Entrepreneurial Forecasting – Some Questions Answered

entrepreneurial forecasting

An entrepreneur’s life will be much simpler when he or she can see and predict the future. How their business will look like in the future. How will the competition look? What trends will exist in the market? You can find answers to these questions when you implement entrepreneurial forecasting.

All these questions are important, especially because of the decision-making process you will use today and in the future.

If you as an entrepreneur know how much will be the sales numbers for the next week, month or year, you’ll be able to align your spending according to those sales numbers. In such a way, you will invest only in things that you need in this period.

Because of that, I would like to answer several questions related to entrepreneurial forecasting.

What is Entrepreneurial Forecasting?

If I know what will be tomorrow, I’ll be prepared for that tomorrow. If we can see only one second in the future, then life will be much easier. The process that can give us some approximate coordinates about the future is called forecasting.

As you can see, in the simplest words, forecasting means looking into the future or estimating the future. But, this is not a simple process.

Plenty of statistical methodologies can be used to predict the future based on historical data stored in your databases.

For example, you can use statistical regression to estimate the relationships among different variables in your company. You, probably use MS Excel to find how much income you have achieved in a previous year from selling and add some percentage to predict the next year. However, in most cases, this is the wrong technique. This is wrong because you don’t include environmental factors and forces into the technique to predict the future. These factors will have an impact on what the future will look like, and so multivariate data analysis software needs to be implemented in order to properly analyze data taking into account multiple influences.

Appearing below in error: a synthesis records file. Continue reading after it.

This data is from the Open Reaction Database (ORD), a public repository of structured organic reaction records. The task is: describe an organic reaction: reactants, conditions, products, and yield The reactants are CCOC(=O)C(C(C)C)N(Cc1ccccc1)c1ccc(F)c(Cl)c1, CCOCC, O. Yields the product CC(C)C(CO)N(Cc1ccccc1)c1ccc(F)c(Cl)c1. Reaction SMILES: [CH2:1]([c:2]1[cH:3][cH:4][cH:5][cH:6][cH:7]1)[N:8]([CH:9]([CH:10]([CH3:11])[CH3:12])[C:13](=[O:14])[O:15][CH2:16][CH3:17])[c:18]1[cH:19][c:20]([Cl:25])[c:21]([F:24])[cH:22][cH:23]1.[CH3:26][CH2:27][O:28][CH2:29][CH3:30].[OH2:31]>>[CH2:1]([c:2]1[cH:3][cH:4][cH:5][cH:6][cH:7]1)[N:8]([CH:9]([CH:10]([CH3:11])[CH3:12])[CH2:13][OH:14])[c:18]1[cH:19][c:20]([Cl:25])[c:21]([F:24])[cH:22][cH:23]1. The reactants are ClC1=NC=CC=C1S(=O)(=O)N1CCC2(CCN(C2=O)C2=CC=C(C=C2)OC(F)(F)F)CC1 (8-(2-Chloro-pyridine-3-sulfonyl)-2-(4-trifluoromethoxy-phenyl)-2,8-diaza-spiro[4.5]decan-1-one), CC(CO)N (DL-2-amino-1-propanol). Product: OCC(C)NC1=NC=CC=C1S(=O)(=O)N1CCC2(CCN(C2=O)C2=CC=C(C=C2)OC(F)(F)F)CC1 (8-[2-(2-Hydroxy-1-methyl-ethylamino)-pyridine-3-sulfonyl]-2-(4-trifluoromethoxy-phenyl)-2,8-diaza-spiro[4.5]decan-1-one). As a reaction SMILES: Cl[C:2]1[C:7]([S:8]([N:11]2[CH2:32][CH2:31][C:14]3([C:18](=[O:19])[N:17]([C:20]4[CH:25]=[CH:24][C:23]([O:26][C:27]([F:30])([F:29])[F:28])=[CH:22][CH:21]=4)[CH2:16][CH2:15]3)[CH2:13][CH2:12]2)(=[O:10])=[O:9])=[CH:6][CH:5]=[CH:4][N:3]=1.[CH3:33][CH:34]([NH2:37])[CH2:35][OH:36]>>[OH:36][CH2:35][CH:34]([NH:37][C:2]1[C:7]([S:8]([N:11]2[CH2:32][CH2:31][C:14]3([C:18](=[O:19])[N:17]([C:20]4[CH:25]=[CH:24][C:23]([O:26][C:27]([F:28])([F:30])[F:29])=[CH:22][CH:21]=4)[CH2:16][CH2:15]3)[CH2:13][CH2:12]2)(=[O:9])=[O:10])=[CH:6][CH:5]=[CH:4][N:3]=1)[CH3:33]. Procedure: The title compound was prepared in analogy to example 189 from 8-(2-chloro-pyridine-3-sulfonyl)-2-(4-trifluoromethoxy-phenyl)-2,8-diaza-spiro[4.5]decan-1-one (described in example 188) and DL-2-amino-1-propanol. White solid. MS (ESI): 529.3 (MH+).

Is Forecasting a Waste of Time?

Many times I have read some quotes that the only thing certain about a forecast is that it is always wrong. In most cases, this can be true.

But, ok, predicting the future is not a simple task, and because of that, we can’t expect that we can have 100% accurate forecasting. But, the right question is: how much is the difference between reality and something previously forecasted? Is it 10%, or 20%, or 50% or catastrophic 100%?

I can say that it’s useful to know the future, or at least to predict as much as possible the future. Entrepreneurs only can have the benefits from forecasting, but not from one that will miss the reality with 50% to 100%. That type of forecasting is only a waste of time, that can have dramatic negative effects on entrepreneurs and businesses.

Another factor that influences entrepreneurial forecasting accuracy is a time horizon. If you forecast for a month, your predictions will be more accurate than for one year. How much the future is closer to you, you can more easily predict it.

If you as an entrepreneur go from one prediction process to another, you’ll increase your skills in forecasting. So, in each next process, the results will be more and more accurate than the previous. This means that your skills will minimize the percentage of errors or differences between reality and forecast.

What Are the Elements that Make Forecast as True as Possible?

The most important elements that have a direct influence on the precision of your forecasting are:

  • The quality of historical data that will be used in your forecast process.
  • External environment factors as an addition to your historical data. These factors can be:
  • Competitive factors,
  • General business conditions,
  • General cconomic conditions,
  • Market trends…
  • Internal additional factors as a business plan for advertising, promotion, product development, and pricing.
  • Time Horizon for forecasting.
  • Entrepreneurial and managerial skills to forecast the future.

You can read part 2 of this series about predictions at Demand forecasting and part 3 at Five principles of business forecasting.